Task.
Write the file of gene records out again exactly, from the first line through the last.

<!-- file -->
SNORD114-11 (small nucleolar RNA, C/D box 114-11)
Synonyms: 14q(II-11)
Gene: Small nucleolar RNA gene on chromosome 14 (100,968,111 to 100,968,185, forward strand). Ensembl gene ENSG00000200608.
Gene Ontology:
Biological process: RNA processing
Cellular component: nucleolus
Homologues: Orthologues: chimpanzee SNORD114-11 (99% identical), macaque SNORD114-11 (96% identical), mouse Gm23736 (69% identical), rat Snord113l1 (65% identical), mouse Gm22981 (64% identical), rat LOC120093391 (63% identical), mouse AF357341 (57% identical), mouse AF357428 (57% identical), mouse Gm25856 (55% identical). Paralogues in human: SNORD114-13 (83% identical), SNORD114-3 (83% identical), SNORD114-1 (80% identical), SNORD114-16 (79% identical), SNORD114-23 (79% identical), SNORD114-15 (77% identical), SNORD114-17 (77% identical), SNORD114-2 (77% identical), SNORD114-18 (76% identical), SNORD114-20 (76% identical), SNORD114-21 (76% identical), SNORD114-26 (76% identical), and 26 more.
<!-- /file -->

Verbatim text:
SNORD114-11 (small nucleolar RNA, C/D box 114-11)
Synonyms: 14q(II-11)
Gene: Small nucleolar RNA gene on chromosome 14 (100,968,111 to 100,968,185, forward strand). Ensembl gene ENSG00000200608.
Gene Ontology:
Biological process: RNA processing
Cellular component: nucleolus
Homologues: Orthologues: chimpanzee SNORD114-11 (99% identical), macaque SNORD114-11 (96% identical), mouse Gm23736 (69% identical), rat Snord113l1 (65% identical), mouse Gm22981 (64% identical), rat LOC120093391 (63% identical), mouse AF357341 (57% identical), mouse AF357428 (57% identical), mouse Gm25856 (55% identical). Paralogues in human: SNORD114-13 (83% identical), SNORD114-3 (83% identical), SNORD114-1 (80% identical), SNORD114-16 (79% identical), SNORD114-23 (79% identical), SNORD114-15 (77% identical), SNORD114-17 (77% identical), SNORD114-2 (77% identical), SNORD114-18 (76% identical), SNORD114-20 (76% identical), SNORD114-21 (76% identical), SNORD114-26 (76% identical), and 26 more.